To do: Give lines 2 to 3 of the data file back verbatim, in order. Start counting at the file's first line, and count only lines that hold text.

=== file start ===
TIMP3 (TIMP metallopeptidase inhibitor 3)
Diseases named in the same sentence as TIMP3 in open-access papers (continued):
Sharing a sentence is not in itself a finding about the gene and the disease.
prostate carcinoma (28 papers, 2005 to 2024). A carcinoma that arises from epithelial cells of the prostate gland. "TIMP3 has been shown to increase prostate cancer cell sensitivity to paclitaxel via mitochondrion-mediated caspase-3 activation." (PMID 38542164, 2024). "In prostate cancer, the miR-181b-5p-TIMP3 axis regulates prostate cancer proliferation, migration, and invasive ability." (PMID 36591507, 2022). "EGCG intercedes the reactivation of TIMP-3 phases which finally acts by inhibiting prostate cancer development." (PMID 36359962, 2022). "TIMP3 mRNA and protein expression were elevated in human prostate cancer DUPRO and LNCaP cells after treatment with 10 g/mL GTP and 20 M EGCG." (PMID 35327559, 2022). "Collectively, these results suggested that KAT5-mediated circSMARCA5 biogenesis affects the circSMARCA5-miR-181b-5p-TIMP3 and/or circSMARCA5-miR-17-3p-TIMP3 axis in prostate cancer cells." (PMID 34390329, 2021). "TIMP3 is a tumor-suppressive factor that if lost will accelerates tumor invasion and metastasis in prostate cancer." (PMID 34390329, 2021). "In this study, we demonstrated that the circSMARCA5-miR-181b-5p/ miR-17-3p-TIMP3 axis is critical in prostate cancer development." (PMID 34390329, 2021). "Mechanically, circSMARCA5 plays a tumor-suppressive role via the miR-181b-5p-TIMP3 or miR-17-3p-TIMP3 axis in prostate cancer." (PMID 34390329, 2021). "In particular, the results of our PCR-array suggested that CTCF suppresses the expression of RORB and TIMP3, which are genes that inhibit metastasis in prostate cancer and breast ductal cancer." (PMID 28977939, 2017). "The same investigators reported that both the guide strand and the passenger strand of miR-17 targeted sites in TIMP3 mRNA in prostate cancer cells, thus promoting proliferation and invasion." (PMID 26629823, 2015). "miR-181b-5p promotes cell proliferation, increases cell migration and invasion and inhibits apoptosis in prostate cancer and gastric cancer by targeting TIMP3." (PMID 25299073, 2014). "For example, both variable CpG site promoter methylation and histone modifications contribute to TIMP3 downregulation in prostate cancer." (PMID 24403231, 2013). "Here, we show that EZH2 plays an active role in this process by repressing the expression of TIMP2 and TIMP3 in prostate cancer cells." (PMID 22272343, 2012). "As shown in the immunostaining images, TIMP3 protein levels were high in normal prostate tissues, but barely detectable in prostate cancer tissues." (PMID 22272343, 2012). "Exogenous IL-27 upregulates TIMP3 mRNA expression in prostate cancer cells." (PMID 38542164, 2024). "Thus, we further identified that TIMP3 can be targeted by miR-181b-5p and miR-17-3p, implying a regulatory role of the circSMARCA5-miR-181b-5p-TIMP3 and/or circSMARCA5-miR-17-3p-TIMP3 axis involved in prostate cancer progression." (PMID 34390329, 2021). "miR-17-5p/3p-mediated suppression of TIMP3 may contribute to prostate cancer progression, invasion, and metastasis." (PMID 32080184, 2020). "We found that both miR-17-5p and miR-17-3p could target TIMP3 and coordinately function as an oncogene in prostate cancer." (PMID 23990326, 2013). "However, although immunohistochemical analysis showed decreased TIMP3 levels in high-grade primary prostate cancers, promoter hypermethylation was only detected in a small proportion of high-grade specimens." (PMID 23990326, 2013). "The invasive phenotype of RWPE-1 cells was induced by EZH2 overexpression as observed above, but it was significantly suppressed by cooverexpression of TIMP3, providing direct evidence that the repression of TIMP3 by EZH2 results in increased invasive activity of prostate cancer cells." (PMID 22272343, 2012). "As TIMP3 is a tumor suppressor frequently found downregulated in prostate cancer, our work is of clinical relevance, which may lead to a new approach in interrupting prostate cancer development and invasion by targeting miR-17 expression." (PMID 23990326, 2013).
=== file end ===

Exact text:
Diseases named in the same sentence as TIMP3 in open-access papers (continued):
Sharing a sentence is not in itself a finding about the gene and the disease.